Granny’s Chicken and Dumplings

The secret ingredients of a timeless recipe

Bobi Conn

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Photo by Chinh Le Duc on Unsplash

Growing up, my Granny Conn’s chicken and dumplings were my favorite dish. She always asked what I wanted for my birthday dinner, and that was the answer I gave her every time. I became a vegetarian at the age of fifteen and missed about three years’ worth of chicken and dumplings that I could have had just about anytime I wanted. After that, I moved away and didn’t have sense enough to visit as much as I could have — as much as I would long to, once she was gone. But now, my chicken and dumplings are my children’s favorite dish, the one they request for their birthday dinner. I’ve spent a lot of time thinking about what makes it so special and finally, I’ve begun to understand the recipe.

Making chicken and dumplings is, like most country food, both simple and complex. I’ve gotten it down to a science, though, and I know Granny would want me to share it with you.

  1. Get you a good chicken. You probably don’t have them running around the back yard like Granny did, and even if you do, you might not be ready to wring one’s neck just because one of the kids is hungry and it’s her birthday. That’s alright — you can buy a whole chicken or some chicken thighs or in a pinch, you could just cut up a rotisserie chicken that somebody in a grocery store cooked and throw it in at the end. There’s a lot of different ways to get some chicken into a pot, and my granny wouldn’t have judged you for whichever way you got it there.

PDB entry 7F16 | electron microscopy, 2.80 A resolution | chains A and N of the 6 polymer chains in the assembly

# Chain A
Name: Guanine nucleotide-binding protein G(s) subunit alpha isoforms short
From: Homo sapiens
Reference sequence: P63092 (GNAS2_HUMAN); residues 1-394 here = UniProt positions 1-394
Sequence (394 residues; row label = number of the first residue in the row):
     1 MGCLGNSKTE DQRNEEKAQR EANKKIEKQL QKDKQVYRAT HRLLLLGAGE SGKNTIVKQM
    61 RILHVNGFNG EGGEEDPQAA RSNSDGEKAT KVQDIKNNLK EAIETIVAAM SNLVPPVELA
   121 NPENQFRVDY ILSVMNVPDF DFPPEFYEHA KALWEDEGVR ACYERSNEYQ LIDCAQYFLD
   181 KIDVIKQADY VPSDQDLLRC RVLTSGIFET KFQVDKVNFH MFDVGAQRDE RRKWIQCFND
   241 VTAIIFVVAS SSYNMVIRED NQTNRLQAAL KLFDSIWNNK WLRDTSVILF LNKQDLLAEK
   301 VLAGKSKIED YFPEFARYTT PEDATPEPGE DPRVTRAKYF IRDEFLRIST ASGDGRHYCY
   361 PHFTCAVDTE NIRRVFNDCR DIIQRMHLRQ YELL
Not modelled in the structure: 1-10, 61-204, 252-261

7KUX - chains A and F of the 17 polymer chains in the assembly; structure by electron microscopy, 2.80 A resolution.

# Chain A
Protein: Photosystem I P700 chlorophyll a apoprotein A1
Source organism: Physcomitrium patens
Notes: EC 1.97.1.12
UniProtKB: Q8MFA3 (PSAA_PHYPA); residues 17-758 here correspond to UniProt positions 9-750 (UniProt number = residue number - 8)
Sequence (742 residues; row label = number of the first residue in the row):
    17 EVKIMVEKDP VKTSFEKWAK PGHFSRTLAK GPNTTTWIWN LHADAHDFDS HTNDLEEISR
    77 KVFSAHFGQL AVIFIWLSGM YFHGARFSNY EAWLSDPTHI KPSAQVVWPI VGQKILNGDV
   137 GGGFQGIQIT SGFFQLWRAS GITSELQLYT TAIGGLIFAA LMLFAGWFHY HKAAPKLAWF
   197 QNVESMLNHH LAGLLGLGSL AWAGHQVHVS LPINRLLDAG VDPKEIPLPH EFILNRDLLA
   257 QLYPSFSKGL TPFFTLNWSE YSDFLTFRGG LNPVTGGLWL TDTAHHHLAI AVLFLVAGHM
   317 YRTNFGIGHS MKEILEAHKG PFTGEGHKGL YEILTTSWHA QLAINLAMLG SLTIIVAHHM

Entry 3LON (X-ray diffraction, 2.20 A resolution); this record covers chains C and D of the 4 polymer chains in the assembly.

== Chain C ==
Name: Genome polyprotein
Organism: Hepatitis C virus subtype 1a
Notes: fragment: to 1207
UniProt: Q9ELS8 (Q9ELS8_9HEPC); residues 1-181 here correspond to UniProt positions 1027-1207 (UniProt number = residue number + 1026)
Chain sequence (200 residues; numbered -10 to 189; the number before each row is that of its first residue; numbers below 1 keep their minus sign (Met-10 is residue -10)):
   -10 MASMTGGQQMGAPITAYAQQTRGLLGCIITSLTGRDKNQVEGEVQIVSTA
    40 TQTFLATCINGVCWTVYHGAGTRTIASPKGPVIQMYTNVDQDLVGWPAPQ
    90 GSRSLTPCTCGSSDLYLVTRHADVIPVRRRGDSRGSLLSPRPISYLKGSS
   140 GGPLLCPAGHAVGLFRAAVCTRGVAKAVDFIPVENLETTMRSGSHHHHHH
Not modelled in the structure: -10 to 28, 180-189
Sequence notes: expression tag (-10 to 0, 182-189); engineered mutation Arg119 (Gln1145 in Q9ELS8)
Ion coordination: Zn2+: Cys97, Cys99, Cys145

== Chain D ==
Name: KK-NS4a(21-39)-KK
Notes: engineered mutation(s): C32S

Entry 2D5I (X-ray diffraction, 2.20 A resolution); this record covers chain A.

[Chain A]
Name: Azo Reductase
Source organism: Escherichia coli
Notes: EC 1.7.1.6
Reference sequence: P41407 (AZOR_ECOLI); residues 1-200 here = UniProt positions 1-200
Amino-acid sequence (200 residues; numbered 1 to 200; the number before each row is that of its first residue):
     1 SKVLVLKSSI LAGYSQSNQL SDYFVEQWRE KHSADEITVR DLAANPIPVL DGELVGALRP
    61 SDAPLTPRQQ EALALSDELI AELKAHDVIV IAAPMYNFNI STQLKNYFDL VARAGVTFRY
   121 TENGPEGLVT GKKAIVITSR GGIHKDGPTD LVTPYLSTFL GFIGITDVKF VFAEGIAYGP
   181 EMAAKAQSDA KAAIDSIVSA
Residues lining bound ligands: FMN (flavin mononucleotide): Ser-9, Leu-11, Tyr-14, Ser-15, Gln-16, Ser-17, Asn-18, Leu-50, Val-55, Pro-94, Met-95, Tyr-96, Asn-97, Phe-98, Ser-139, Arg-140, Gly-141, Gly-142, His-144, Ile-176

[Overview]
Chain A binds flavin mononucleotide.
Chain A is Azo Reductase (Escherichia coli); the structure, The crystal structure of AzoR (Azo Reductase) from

2. Sauté some onions in butter. That’s the same as frying onions, but margarine is not the same as butter, so be sure you stick to the recipe here. You’re going to want to use plenty of onions and plenty of butter because they’re both so flavorful, and even though you might not have liked onions as a kid, they’ll get nice and soft and you won’t even notice them.
  3. Throw in some celery just because you know it’s better to eat more vegetables than not. Add some carrots, too, and fret a little about how to get the carrots soft enough since you probably should cook them separately. But it’ll be alright — turns out everything’s going to get plenty soft.
  4. Mince you up some garlic and add it toward the end of this frying part. Granny never had garlic, but you understand how good it…

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Bobi Conn

Author of In the Shadow of the Valley (memoir) and A Woman in Time (historical fiction). Order now! https://amzn.to/3Es7JzH